Hunye Adebayo, a barber and owner of a barbing salon in Satellite town, Lagos, said he received the money in August 2020. He also expressed worry over the lack of information about repayment, saying some of his friends are already insinuating that the government is not collecting the money back.
“I applied for ₦450,000 but got ₦700,000.
“I am thinking about how to repay my money, but there is no information on repayment. We submitted our Bank Verification Numbers (BVN), maybe they will start withdrawing at the moratorium date.”
Mr Adebayo urged the CBN to ensure effective communication and properly informed citizens about such facilities.
On the application form, NIRSAL fixed the interest rate at 5% per annum (all-inclusive) up to February 28, 2021. From March 1, 2021, beneficiaries are to pay 9% per annum (all-inclusive).
NIRSAL MfB declines response to FOI request, CBN elusive
For further clarity, Dataphyte sent Freedom of Information petitions to CBN and NIRSAL microfinance bank. The petition queried how much was disbursed so far, and the number of beneficiaries. While the apex bank acknowledged the request, NIRSAL dismissed the bid, noting that the FOI Act does not apply to a private institution as itself.
Responding to the request, Maishanu H.A, Head, Risk Management and Compliance, NIRSAL MfB Limited stated: “…the Freedom of Information Act 2011 (FOIA) which is created to improve transparency and public information disclosure by public institutions as specifically noted in the Act does not apply to this bank.”
However, this claim is untrue because the FOI act does not exempt private companies using public funds.
Section 2 (7) states thus: “Public institutions are all authorities whether executive, legislative or judicial agencies, ministries, and extra ministerial departments of the government, together with all corporations established by law and all companies in which government has a controlling interest and private companies utilising public funds, providing public services or performing public functions.”
Maishanu further claims that NIRSAL cannot comply with the FOI request because it could not disclose customers’ personal information.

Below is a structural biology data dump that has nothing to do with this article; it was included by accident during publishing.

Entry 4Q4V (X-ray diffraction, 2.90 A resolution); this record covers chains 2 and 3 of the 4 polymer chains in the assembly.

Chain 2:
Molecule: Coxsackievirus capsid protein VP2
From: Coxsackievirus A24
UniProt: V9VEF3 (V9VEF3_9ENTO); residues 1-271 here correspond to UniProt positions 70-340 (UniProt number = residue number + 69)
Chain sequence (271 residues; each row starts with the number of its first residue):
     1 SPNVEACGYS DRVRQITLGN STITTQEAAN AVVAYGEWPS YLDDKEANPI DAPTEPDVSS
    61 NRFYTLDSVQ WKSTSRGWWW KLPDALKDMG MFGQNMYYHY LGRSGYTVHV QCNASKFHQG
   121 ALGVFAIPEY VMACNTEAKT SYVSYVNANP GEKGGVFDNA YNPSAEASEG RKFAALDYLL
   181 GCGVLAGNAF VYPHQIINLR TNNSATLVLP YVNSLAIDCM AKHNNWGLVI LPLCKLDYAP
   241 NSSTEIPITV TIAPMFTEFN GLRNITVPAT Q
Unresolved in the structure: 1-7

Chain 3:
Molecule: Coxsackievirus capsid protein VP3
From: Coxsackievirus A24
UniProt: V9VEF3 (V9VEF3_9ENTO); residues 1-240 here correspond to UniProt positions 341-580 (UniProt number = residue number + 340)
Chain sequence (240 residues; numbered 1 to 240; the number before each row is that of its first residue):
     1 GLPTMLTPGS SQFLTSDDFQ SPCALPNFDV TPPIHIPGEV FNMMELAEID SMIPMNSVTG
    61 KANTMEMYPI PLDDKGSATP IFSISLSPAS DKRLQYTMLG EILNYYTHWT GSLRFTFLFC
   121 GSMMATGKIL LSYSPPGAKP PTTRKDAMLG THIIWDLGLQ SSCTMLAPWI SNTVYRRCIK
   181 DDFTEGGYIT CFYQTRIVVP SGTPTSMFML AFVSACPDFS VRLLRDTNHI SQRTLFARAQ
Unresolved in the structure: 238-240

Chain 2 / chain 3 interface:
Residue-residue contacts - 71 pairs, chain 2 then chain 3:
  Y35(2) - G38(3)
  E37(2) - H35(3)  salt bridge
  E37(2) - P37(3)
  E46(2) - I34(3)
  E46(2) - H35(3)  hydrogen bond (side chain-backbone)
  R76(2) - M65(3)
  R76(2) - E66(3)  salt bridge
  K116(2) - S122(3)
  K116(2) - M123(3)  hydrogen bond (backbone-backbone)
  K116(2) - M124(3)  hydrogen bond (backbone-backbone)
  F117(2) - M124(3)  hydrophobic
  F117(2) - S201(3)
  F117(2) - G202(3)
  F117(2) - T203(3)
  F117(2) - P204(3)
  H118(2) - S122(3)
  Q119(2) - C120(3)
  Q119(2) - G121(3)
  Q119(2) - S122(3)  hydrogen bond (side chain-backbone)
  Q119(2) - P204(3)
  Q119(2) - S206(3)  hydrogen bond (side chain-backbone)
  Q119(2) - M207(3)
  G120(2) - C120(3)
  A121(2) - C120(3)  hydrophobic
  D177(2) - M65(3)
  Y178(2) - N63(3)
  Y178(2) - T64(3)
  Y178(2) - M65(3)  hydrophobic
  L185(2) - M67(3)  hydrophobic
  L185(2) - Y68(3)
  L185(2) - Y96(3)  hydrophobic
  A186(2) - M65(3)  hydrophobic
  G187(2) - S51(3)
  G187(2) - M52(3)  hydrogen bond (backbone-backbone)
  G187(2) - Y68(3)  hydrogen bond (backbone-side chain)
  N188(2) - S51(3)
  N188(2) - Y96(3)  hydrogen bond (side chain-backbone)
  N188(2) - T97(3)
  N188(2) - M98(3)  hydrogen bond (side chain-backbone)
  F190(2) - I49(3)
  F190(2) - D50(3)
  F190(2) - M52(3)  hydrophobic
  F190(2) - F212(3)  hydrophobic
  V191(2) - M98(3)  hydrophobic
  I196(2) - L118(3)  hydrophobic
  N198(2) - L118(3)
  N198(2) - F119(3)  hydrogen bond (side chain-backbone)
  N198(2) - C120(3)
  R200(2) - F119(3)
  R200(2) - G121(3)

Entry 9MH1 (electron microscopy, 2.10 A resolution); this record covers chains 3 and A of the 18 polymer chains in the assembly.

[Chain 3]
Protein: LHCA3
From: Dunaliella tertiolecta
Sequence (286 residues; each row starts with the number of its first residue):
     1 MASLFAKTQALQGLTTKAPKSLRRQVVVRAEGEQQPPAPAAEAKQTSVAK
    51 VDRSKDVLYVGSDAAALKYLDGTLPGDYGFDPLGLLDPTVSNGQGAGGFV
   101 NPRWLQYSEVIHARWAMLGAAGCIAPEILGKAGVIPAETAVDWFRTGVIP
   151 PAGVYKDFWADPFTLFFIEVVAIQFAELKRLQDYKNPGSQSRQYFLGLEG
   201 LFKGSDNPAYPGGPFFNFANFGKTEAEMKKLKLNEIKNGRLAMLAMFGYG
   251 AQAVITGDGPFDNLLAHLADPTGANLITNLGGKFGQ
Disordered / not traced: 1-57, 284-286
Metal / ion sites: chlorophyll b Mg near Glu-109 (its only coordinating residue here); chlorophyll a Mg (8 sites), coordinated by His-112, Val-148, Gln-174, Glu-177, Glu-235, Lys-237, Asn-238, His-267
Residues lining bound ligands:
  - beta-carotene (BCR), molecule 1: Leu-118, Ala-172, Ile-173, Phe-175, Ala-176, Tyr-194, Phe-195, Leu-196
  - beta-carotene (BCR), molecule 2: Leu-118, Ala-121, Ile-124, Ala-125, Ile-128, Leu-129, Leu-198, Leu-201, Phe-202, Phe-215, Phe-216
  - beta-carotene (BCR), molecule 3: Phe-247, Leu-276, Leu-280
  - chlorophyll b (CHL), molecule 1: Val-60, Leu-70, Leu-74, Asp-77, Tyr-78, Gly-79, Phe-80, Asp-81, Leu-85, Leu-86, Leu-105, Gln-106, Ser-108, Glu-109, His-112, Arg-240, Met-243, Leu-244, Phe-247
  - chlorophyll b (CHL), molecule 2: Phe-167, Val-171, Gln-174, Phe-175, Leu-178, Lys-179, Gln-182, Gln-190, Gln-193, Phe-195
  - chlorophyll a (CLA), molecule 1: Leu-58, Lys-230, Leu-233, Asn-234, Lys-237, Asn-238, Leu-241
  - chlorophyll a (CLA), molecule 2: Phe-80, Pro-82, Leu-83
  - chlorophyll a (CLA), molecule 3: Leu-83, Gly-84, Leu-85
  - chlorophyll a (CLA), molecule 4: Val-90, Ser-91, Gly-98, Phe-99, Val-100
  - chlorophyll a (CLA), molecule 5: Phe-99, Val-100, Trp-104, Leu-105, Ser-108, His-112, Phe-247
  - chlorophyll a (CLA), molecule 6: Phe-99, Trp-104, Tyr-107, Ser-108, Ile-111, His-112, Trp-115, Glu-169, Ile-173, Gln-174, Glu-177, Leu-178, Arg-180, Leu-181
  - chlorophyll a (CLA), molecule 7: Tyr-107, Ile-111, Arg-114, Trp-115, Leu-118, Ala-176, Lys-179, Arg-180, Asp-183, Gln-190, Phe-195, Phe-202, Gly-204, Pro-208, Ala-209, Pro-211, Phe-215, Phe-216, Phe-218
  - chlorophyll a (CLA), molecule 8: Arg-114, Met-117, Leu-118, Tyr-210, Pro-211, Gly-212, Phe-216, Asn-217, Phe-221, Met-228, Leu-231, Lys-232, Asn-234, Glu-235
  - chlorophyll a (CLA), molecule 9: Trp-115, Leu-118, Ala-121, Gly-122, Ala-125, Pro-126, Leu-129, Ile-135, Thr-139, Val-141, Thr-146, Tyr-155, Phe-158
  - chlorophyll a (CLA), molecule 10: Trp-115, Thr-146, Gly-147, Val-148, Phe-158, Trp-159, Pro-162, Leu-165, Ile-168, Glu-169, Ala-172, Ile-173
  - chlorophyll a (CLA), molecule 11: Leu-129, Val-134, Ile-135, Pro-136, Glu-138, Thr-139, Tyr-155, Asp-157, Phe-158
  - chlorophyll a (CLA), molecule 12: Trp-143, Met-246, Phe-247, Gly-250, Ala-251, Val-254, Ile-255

“…As a financial institution, we are bound by the duty of confidentiality to the Customer of the Bank, and on this ground, the Bank is unable to disclose confidential customer information to a third party, save where there is a Court order, or the Customer authorises such disclosure.”
The Bank argued that one of the requests – a list of beneficiaries – is confidential information, forgetting that it was previously made public on its website, albeit temporarily. Thus, it begs the question as to whether beneficiaries of public funds constitute confidential information.
Mr Edetaen Ojo, a lawyer and the Executive Director of Media Rights Agenda, said the NIRSAL MFB position on the FOI is wrong and inaccurate.
“Under the act, once you utilise public funds or you are using public funds for the public good, the FOI applies to such entities.
“The unwillingness of NIRSAL MfB to release such information suggests something is wrong, and they have something they are hiding.”
The lawyer also noted how the microfinance bank’s actions could attract litigation, seeing as they violated section 7 of the Freedom of Information Act.
As for the money regulator, its tactic was less dismissive and more elusive. Mr Osita Nwasinobi, CBN’s spokesperson, asked the reporter to send questions via WhatsApp. But he never responded, despite repeated reminders and calls.
NIRSAL MfB also did not reply to messages sent to the company’s official email addresses. Subsequently, the company’s secretary requested that the reporter direct the email to the Managing Director, Mr Abubakar Kure.
Lagos, Abuja lead COVID-19 SME beneficiaries’ list
Notwithstanding, this reporter’s investigation revealed that the NIRSAL Microfinance Bank granted credit facilities to 382 small businesses across the country out of the 80,000 applications it has so far received.
Data from the NIRSAL MfB website showed that Lagos leads with 71 beneficiaries, followed by Abuja with 67 and Kaduna with 21 beneficiaries. Kwara and Kano came distant fourth and fifth with 16 and 13 beneficiaries, respectively.
Additional findings revealed that some small business owners registered their companies only to get the SME credit facility. At least four MSMEs registered businesses with the Corporate Affairs Commission (CAC) after the application deadline. They still got the loan.
Specifically, CAC records showed that Zee’S Planete Enterprise and Taimako Titus Farm Ltd applied for registration after the NIRSAL deadline. Also, Olaitan Ultimate Ventures Intl registered with the CAC on July 3, 2020. Another company, Isah Idris Poultry and Eggs Production, got the MSME loan before CAC registration. The company registered as a company on December 3, 2020, according to CAC records.
Questionable MSME COVID-19 grantees
Also, out of the 382 beneficiaries, 107 small business owners have no record on the CAC portal. Although, this might be due to technical inadequacies with the CAC database. The inadequacies include search query error, the omission of names on the portal, among others.
When contacted on the phone, Mr Aliyu Yazid, the Deputy Director of Public Affairs, Corporate Affairs Commission (CAC), said the commission frequently performs an upgrade on the public search portal.
“You can try it next time, but most times, if there is no result for the company, it is either the company has not registered, or the name of the company is not well written.
“Most times, they (business owners) may add space between the company name or change some letters. By doing so, it becomes difficult for a searcher to get the desired result.”